Powdered ginger root for horses has been used for centuries for its wide range of benefits. It is a warming spice that supports good circulation. It is a popular horse supplement for supporting mobility, for respiratory health and for digestive support.
- Amino acids
- Oleoresin (containing gingerols, zingerone and shogaols which give ginger its distinctive smell and flavour)
- Vitamins A and B
- Volatile oil
- Horses who need extra mobility support
- Horses who need respiratory support
- Horses needing a digestive aid
G PER DAY
SCOOPS PER DAY
Horses and ponies
10 - 20
1 - 2
2kg tub fed at 20g per day will last 100 days
1 x level 25ml scoop (enclosed) = 10 g
Ginger (Zingiber officinal) root
Crude ash 1.4%
Crude oils and fats <0.5%
Crude fibre 0.4%
Crude protein 22.8%
A feed material for horses. Store in a cool, dry place. Replace lid securely to avoid deterioration of contents. Keep out of reach of children
Gastric ulcers in horses
The prevalence of gastric ulcers in mature horses has been reported as between 58 to 93% of a given population, and racehorses are particularly affected. Horses are prone to gastric ulcers due to modern feeding and management practices. Their stomachs are designed to take in small quantities of fibrous forage almost continuously, with plenty of saliva produced by chewing, and they have an almost continuous production of acid. Without free access to forage, their stomach acid can build up, causing damage to stomach tissue and, eventually, ulcers. In addition, the action of galloping causes acid splashing on the vulnerable, non-glandular upper part of the stomach, due to the increased pressure in the abdomen. Performance horses are often exercised intensively, fed limited forage and high levels of starchy concentrate, with limited or no time spent turned out with other horses, and these are known to be risk factors. As soon as forage is restricted, starchy grain-based diets are fed and horses exercised and kept intensively, they are at risk of gastric ulcers.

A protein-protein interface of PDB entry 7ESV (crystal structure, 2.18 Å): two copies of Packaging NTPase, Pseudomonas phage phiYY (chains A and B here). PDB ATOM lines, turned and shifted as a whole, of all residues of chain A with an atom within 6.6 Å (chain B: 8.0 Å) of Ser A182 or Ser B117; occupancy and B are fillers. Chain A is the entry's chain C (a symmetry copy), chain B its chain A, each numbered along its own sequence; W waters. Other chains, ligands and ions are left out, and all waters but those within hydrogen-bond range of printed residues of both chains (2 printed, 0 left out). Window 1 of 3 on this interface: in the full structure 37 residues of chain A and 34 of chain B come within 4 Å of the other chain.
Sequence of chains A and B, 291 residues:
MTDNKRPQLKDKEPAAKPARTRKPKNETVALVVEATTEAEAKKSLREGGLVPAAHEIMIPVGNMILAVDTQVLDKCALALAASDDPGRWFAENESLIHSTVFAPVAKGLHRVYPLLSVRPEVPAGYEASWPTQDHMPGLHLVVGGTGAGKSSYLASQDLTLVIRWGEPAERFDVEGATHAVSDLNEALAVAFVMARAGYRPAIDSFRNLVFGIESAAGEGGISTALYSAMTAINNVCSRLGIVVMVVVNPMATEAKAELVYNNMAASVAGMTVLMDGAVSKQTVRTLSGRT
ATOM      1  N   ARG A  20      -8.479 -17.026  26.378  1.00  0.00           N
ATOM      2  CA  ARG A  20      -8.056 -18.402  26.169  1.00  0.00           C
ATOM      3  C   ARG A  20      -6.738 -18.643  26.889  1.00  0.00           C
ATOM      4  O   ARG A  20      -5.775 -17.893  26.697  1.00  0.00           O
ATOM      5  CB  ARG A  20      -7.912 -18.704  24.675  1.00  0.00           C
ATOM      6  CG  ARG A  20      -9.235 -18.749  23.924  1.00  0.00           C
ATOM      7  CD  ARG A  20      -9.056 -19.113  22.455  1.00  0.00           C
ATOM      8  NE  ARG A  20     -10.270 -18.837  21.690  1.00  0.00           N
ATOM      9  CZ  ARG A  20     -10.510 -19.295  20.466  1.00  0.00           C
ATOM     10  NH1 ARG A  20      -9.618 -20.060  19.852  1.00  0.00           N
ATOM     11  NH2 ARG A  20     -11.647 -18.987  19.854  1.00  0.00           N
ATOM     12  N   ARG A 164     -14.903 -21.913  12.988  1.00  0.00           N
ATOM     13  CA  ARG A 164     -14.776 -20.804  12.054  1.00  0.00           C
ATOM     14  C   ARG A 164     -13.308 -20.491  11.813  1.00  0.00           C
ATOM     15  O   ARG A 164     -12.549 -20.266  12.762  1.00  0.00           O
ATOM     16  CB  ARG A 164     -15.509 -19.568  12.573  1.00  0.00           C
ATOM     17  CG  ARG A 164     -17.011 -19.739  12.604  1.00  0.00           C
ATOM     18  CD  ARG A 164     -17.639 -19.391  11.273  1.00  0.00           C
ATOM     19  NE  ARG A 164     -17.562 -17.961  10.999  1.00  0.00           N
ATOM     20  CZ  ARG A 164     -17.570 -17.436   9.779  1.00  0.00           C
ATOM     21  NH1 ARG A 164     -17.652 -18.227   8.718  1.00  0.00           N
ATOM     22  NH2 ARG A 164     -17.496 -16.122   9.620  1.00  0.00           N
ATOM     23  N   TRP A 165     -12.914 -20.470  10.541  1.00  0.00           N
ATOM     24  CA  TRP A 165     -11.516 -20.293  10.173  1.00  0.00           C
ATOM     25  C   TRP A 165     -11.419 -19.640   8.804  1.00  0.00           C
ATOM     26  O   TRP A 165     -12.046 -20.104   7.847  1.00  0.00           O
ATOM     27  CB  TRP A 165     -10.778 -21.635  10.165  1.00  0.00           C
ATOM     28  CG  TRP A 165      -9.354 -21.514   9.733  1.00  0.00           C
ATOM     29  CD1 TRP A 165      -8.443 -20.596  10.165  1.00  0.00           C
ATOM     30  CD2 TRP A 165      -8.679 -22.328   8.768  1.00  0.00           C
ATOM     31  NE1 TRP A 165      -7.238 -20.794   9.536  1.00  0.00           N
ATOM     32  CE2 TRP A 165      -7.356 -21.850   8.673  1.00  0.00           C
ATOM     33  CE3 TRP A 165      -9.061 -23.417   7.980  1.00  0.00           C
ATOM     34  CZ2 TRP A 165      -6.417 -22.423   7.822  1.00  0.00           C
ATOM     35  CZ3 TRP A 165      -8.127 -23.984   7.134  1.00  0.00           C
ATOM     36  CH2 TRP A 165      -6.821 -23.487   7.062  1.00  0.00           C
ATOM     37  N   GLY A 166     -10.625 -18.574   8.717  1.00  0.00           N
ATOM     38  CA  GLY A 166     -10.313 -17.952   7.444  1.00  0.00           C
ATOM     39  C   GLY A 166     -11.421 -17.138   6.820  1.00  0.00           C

Some of the non-steroidal anti-inflammatory drugs used in horses increase the risk of gastric ulcers, so they should be used with care.
Horses can have ulcers in both the non-glandular upper part of the stomach, and the lower, glandular part, although most are found in the non-glandular area, near the border with the glandular. The term EGUS (equine gastric ulcer syndrome) is a term used to describe ulcers in the bottom of the throat, both areas of the stomach and the upper part of the small intestine. Gastric ulcers cause pain and discomfort and can lead to poor performance and poor utilisation of the diet. Very severe ulcers can cause stomach rupture. Effective drug treatments are available, but they do not alter the cause of the problem and should ideally only be used short term.
Prevention of gastric ulcers in horses
Horses should be managed in such a way to reduce the risk of gastric ulcers, with plenty of forage, limited starch intake, forage available before hard work, socialization and ideally, turnout to pasture. Continuous access to forage is best for stabled horses, but where it has to be restricted, it should be fed in several portions to avoid more than 4 hours fasting. Horses at risk should also be given free access to water both in the stable and at pasture, which seems to help reduce the risk.
All horses at risk of gastric ulcers should be fed a stomach-supporting supplement to help their stomach health.